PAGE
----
What Is a Legacy Port?
A legacy port is an older or obsolete port that is found on some modern computers and used to support older hardware connections. Most legacy port technology was dedicated to having a separate port for each piece of hardware, an idea that primarily is obsolete in 2011. If the user wants to use a port but his or her computer does not have it, then there are converters that can be plugged into a modern port so it gives the same legacy support. While some modern computers come with legacy ports, a legacy-free computer does not, and this can have both advantages and disadvantages.
Legacy port technology is defined as any port that is obsolete and rarely used; thus, it becomes the legacy of the newer port. Most legacy ports were deprecated by the universal serial bus (USB) port. There are several reasons for this, including better power and data transfer rates and a universal hardware connection. The legacy ports were often shaped like circles, small rectangles, big rectangles and squares, whereas a USB port is just rectangle in one standard size.
Most of the legacy port technology was made to fit one piece of hardware. For example, there was a separate and specific connecter for the keyboard, mouse, monitor, printer and other hardware pieces. While a mouse and keyboard connecter could be technically swapped, it would lead to awkward effects, and neither piece of hardware would properly function. USB technology eliminated the need for separate ports, because most general hardware can use the same port.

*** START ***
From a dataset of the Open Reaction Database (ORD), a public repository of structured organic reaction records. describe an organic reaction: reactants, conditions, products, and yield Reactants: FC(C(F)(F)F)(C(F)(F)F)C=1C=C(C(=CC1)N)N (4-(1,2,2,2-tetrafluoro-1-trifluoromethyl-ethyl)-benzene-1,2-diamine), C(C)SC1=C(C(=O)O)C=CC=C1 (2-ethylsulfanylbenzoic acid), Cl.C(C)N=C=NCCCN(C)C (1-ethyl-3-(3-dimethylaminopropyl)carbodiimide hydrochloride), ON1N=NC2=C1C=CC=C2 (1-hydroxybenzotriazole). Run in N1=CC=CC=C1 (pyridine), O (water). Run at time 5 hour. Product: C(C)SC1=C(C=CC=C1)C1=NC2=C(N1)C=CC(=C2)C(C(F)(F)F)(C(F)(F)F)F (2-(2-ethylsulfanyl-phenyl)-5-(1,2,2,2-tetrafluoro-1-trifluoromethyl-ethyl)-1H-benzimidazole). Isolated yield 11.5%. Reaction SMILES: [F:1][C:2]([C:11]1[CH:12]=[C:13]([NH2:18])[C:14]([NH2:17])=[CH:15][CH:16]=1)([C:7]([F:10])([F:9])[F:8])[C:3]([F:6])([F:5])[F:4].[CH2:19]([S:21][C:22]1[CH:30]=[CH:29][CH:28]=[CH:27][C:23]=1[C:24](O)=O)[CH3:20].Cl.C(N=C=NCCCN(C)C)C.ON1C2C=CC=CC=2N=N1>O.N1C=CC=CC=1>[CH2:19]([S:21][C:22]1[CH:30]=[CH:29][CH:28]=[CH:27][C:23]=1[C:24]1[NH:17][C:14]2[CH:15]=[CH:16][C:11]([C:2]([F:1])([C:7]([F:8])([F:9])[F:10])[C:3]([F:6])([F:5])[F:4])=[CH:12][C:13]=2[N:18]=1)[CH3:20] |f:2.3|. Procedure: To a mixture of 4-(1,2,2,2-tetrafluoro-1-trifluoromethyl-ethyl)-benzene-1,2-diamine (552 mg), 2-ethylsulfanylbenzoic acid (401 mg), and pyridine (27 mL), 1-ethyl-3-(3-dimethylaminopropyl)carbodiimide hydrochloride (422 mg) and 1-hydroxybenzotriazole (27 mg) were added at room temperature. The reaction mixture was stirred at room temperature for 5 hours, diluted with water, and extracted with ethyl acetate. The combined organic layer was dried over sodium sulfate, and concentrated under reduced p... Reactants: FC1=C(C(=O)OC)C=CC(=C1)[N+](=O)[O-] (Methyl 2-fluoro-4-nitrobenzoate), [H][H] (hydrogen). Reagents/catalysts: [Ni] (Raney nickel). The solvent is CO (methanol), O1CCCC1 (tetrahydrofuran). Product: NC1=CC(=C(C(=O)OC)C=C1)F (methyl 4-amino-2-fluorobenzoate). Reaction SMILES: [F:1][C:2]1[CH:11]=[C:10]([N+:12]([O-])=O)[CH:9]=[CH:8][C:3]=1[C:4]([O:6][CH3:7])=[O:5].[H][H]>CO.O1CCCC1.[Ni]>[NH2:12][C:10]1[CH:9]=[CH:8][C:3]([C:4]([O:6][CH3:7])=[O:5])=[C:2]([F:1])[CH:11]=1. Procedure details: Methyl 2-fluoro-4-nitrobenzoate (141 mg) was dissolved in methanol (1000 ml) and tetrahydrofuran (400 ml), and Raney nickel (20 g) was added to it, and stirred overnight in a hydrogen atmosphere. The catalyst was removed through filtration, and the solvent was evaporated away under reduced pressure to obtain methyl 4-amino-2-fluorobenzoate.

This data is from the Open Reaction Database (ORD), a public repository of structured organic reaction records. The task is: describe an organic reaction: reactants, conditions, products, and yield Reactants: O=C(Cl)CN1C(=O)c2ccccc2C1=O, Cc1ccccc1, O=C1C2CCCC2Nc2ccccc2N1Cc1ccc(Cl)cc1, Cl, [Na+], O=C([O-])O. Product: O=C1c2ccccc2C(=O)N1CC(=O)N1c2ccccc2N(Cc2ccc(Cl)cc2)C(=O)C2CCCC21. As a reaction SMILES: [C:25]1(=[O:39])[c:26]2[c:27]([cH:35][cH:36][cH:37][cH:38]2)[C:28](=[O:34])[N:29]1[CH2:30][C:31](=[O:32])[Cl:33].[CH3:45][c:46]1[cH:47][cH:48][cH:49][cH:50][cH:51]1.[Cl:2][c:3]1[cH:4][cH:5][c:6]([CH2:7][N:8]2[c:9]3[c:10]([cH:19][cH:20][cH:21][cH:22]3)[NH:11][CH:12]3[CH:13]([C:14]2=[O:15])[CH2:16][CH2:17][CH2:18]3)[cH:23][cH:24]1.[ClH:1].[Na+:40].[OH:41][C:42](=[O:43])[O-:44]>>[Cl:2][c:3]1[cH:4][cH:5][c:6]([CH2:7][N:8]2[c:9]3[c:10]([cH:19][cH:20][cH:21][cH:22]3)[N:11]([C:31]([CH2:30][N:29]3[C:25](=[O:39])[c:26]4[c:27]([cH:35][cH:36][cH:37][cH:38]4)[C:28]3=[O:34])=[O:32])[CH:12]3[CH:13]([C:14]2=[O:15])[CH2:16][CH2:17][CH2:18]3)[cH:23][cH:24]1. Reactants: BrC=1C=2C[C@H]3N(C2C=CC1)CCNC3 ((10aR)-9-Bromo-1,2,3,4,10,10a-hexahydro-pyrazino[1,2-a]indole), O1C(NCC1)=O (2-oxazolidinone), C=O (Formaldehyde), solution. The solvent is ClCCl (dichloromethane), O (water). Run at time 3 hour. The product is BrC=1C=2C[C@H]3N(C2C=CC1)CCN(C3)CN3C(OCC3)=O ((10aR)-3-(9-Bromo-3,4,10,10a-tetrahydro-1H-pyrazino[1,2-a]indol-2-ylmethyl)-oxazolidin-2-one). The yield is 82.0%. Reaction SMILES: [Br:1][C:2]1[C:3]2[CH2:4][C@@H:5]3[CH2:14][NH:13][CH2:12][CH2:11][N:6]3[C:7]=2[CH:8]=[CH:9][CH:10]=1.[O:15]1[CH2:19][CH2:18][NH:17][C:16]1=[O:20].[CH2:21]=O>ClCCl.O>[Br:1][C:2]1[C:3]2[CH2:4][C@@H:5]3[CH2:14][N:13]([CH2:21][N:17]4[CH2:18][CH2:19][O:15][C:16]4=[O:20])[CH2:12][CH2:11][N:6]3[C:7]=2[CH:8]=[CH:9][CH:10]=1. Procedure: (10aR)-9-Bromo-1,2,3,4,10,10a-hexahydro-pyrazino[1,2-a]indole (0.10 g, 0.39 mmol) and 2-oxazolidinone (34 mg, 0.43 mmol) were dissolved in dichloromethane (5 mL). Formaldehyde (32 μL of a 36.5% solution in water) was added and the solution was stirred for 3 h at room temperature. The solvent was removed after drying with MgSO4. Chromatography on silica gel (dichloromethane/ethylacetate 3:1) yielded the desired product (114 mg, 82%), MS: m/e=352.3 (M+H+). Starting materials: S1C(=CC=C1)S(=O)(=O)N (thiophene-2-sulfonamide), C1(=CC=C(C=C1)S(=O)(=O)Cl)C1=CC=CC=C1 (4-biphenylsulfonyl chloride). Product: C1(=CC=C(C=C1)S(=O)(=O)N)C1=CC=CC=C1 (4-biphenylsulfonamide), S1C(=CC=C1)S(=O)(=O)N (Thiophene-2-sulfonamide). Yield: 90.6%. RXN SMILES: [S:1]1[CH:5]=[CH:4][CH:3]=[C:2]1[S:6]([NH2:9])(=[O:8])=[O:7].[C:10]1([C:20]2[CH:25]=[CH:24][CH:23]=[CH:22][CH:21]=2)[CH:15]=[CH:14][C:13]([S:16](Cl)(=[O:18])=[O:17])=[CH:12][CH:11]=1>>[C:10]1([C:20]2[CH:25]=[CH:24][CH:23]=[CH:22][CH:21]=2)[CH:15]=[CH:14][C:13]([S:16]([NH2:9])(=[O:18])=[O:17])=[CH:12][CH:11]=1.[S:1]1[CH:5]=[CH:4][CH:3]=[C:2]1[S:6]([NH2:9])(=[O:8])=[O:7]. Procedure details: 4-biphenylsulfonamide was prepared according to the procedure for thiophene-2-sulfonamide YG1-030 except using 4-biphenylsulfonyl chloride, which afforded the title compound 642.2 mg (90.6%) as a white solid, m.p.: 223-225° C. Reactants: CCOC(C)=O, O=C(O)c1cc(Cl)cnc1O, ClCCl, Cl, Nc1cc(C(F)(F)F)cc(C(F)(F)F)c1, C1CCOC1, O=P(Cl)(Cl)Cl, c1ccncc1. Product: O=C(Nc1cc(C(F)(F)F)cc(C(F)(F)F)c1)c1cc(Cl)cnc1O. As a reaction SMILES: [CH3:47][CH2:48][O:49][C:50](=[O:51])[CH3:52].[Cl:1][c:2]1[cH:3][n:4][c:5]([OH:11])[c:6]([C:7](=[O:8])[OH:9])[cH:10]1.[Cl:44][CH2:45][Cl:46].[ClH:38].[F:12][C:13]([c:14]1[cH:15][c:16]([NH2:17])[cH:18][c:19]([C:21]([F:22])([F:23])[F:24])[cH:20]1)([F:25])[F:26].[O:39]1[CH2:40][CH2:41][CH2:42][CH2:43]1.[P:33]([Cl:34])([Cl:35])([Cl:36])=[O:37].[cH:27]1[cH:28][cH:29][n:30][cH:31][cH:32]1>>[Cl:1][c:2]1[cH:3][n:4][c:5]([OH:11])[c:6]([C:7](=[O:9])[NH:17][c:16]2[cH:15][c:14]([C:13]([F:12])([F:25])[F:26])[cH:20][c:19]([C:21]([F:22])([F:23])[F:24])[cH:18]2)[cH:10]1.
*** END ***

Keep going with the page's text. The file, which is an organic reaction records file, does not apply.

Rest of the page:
If a user wants to use a legacy port, either because of need or preference, then there are some computers that come with this support. Those that do not come with legacy support can have the port added directly to a USB port. This is a converter piece that attaches to the USB port at one end, and the other end has the legacy port head, allowing the user to attach a legacy wire into the port.
A good amount of computers come with legacy port technology, even if they are made after USB ports deprecated legacy support. This is just in case the user wants to use the port, but this also has some disadvantages. More of the motherboard has to be dedicated to providing legacy support, rather than using the space for better processing, and a user many not like how the extra ports look. Legacy-free computers come without legacy support, though the USB converter can still be used if needed.
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